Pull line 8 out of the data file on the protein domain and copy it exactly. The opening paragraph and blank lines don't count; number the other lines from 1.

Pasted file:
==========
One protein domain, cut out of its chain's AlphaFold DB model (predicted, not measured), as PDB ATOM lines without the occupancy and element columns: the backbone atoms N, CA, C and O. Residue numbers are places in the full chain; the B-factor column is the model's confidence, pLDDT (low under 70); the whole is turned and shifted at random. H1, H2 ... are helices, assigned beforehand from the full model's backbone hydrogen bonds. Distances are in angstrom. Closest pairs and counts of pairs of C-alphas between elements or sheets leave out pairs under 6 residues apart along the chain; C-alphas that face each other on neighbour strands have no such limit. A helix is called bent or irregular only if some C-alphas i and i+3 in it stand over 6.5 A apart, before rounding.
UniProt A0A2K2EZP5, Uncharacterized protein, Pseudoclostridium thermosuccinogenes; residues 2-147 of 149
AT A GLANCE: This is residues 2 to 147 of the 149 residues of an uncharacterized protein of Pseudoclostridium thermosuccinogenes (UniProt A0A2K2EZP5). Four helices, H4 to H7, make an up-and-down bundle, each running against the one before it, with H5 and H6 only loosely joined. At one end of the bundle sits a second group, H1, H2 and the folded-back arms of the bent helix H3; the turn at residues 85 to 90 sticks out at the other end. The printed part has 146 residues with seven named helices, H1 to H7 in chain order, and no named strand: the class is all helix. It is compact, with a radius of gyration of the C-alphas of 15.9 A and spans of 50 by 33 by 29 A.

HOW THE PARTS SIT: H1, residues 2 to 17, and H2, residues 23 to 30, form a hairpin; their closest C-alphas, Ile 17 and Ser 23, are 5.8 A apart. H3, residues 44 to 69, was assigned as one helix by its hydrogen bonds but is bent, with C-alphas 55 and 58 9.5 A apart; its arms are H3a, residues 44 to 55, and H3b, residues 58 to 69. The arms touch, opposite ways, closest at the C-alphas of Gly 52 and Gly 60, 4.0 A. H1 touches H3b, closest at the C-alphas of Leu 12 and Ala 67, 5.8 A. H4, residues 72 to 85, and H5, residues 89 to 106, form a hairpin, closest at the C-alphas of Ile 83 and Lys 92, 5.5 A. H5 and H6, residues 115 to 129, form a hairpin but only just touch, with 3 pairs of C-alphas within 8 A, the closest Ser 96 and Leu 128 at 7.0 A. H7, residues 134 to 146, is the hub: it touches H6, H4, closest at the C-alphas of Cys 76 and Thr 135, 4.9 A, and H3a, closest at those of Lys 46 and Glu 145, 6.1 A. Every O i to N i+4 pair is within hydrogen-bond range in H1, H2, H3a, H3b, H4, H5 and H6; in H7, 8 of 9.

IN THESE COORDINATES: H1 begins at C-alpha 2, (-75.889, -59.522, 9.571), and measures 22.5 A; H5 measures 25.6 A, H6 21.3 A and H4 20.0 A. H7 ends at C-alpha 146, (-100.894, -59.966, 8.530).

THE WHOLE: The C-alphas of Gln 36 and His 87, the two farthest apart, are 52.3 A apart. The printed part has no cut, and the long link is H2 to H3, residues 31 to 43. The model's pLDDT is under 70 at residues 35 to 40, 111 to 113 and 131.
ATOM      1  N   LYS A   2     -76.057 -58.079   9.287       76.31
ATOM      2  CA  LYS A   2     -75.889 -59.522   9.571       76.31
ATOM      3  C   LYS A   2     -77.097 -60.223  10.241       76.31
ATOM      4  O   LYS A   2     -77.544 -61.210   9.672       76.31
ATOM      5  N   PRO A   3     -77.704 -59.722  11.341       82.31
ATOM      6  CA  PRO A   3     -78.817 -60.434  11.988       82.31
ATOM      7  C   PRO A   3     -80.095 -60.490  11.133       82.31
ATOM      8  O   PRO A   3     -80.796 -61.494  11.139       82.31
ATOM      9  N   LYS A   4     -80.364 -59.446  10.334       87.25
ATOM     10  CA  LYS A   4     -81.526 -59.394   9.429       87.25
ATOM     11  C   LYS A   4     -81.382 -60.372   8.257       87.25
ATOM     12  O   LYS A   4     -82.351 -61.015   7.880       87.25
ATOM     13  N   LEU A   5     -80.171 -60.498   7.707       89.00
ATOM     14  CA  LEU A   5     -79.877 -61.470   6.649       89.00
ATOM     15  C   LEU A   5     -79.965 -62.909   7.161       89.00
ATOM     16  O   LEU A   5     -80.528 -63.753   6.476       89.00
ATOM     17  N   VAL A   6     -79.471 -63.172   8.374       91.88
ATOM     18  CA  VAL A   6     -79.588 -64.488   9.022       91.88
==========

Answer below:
ATOM      3  C   LYS A   2     -77.097 -60.223  10.241       76.31